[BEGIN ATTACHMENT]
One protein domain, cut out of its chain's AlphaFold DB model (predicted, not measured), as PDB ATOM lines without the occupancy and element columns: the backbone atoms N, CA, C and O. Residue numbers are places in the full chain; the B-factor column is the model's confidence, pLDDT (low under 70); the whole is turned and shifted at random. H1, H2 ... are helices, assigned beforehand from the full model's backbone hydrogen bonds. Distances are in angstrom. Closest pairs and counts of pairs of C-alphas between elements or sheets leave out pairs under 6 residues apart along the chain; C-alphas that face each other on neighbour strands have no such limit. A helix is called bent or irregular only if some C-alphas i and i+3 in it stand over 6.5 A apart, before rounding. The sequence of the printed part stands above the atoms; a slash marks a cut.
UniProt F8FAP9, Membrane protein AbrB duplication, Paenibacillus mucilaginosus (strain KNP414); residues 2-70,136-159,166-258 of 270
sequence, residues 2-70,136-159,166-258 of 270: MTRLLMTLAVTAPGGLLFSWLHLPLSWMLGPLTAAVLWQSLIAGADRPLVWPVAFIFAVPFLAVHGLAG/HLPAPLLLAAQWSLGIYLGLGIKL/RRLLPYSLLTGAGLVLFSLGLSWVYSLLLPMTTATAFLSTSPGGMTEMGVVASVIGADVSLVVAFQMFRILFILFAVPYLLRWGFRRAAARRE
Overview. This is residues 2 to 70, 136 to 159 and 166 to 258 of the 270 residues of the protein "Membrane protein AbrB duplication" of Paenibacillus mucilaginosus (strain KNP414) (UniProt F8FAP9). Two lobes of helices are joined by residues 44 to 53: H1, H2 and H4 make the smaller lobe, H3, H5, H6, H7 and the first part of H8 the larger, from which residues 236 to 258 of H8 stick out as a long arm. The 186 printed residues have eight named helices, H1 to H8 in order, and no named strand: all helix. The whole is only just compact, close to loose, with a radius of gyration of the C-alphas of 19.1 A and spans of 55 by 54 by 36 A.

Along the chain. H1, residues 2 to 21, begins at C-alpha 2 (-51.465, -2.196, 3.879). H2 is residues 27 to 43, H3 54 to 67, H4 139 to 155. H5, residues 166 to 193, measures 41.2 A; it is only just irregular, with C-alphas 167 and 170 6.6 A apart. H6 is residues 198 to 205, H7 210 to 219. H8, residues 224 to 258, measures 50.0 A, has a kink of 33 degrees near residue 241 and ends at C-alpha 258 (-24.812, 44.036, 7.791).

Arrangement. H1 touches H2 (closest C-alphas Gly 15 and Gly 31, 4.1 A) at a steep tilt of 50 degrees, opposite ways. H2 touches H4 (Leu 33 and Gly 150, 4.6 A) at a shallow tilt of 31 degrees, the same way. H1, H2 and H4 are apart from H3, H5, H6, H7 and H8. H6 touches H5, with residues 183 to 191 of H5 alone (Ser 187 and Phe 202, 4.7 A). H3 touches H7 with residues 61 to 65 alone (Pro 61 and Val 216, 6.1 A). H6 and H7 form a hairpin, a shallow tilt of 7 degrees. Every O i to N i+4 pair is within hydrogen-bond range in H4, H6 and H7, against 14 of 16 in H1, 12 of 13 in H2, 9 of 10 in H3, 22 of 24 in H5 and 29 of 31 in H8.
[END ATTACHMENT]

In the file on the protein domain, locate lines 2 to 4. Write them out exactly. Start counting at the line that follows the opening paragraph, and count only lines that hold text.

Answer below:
sequence, residues 2-70,136-159,166-258 of 270: MTRLLMTLAVTAPGGLLFSWLHLPLSWMLGPLTAAVLWQSLIAGADRPLVWPVAFIFAVPFLAVHGLAG/HLPAPLLLAAQWSLGIYLGLGIKL/RRLLPYSLLTGAGLVLFSLGLSWVYSLLLPMTTATAFLSTSPGGMTEMGVVASVIGADVSLVVAFQMFRILFILFAVPYLLRWGFRRAAARRE
Overview. This is residues 2 to 70, 136 to 159 and 166 to 258 of the 270 residues of the protein "Membrane protein AbrB duplication" of Paenibacillus mucilaginosus (strain KNP414) (UniProt F8FAP9). Two lobes of helices are joined by residues 44 to 53: H1, H2 and H4 make the smaller lobe, H3, H5, H6, H7 and the first part of H8 the larger, from which residues 236 to 258 of H8 stick out as a long arm. The 186 printed residues have eight named helices, H1 to H8 in order, and no named strand: all helix. The whole is only just compact, close to loose, with a radius of gyration of the C-alphas of 19.1 A and spans of 55 by 54 by 36 A.

Along the chain. H1, residues 2 to 21, begins at C-alpha 2 (-51.465, -2.196, 3.879). H2 is residues 27 to 43, H3 54 to 67, H4 139 to 155. H5, residues 166 to 193, measures 41.2 A; it is only just irregular, with C-alphas 167 and 170 6.6 A apart. H6 is residues 198 to 205, H7 210 to 219. H8, residues 224 to 258, measures 50.0 A, has a kink of 33 degrees near residue 241 and ends at C-alpha 258 (-24.812, 44.036, 7.791).